Copper bladed Vietnamese Kiem

A ceremonial 'kiem' with copper blade, silver fittings and mother of pearl inlayed hilt and scabbard. Vietnam, Nguyen Dynasty (1802-1945)

Details of this item

Price

-

Status

Reserved

Region

South East Asia (Burma, Thailand, Indonesia, the Philippines)
(Tonkin, Vietnam, Nguyễn Dynasty (1802-1945))

Period

19th century

Materials

Silver, Copper, Wood, Mother of pearl

Price

Reserved

Status

Reserved

Region

South East Asia (Burma, Thailand, Indonesia, the Philippines)

(Tonkin, Vietnam, Nguyễn Dynasty (1802-1945))

Period

19th century

Materials

Silver, Copper, Wood, Mother of pearl

Description

An iconic sword among Vietnamese arms is the ‘Kiem’ straight sword. Stylistically based on the Chinese ‘Jian’ straight sword, the Kiem seems to be generally used for ceremonial purpose and implication of elite rank among scholars and government officials. These sword tend to be made very lavishly with precious materials such as rosewood, ivory, horn, repoussé silver and mother of pearl. The blades are often quite common, functional, but not made for battle. Kiem swords are straight, often with a large silver hilt with two pronouncing quillons functioning as a guard. The hilts are long stretched and decorated with a silver pommel. The hilts are commonly made of elephant molar tooth, ivory, wood or as on this example, domesticated buffalo horn.

During the Nguyen Dynasty, dignitaries and scholars were accompanied by personal bodyguards and personnel, who carried ‘Guom’ and ‘Kiem’ swords. A typical feature is the very fine craftsmanship of silver which is often attributed to the workshops of Tonkin. Variably from standard floral motifs and foliage to elaborately chiseled flowers, animals and motifs as we see here.

The hilt:
Consisting of a fine silver guard, wooden inlayed hilt and silver pommel which is riveted to the blade. The guard shows a very fine repoussé scene of dragons and clouds. The wooden hilt is straight, slightly oval shaped and decorated with a fine mother of pearl inlay depicting a Jilin and turtle, surrounded in foliage on both sides. The pommel is decorated with frontal dragons face.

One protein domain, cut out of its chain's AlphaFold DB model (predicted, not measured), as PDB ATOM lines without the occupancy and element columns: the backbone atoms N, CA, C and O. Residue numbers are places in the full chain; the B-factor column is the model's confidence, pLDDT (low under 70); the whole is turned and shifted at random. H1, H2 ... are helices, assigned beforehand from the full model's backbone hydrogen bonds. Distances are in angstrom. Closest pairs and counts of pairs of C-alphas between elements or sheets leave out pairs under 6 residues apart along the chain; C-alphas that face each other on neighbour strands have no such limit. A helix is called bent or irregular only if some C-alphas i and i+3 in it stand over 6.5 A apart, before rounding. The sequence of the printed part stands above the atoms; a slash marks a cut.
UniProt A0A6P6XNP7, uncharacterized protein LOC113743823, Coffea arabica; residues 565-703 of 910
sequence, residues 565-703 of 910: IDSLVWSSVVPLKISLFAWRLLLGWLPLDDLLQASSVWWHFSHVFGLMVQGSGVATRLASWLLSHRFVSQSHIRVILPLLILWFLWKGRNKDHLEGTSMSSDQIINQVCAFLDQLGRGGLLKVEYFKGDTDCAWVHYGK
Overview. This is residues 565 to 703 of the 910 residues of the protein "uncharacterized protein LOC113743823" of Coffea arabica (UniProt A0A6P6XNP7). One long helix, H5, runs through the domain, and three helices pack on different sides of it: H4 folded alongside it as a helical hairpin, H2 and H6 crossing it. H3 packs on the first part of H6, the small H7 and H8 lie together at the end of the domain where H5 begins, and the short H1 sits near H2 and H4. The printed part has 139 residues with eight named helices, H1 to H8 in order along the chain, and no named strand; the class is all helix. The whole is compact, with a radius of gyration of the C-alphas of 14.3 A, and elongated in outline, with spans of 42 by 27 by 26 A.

The blade:
Simple, and made of thick copper. Highly unusual and showing the pure ceremonial role of the sword. De blade is straight, tapering towards the tip and blunt on all edges. The forte is placed in a silver ‘tonkou’ ferrule and engraved with the characters ‘北海’ which seems to translate as ‘the North Sea’ a remarkable phrase which does not seem to be found in any our sources yet.

The scabbard:
Lavishly decorated with silver fittings holding two slabs of wood which are inlayed with a very fine arabesque scenery of phoenix, dragons and leaves. The locket depicts a turtle surrounded by vines. The mid section shows two scenes; a ‘Qilin’ and an emerging phoenix. The chape shows a fine large stretched out dragon surrounded by blossoms.

Copper bladed Vietnamese Kiem

Condition

Very good condition, the hilt was once repaired near the pommel. A professional rivet was applied again to discover any damages, which were not seen. The mother of pearl is missing some parts overal.

Dimensions

Hilt length: 23.8cm

Blade length: 64cm

Blade spine thickness: 3mm

Scabbard: 76.6cm

Total length: 99.8cm

Weight

1333g.

Comparable items

– Metropolitan Museum of Arts New York, acc.nr. 36.25.1451a, b

Provenance

A French collection

Literature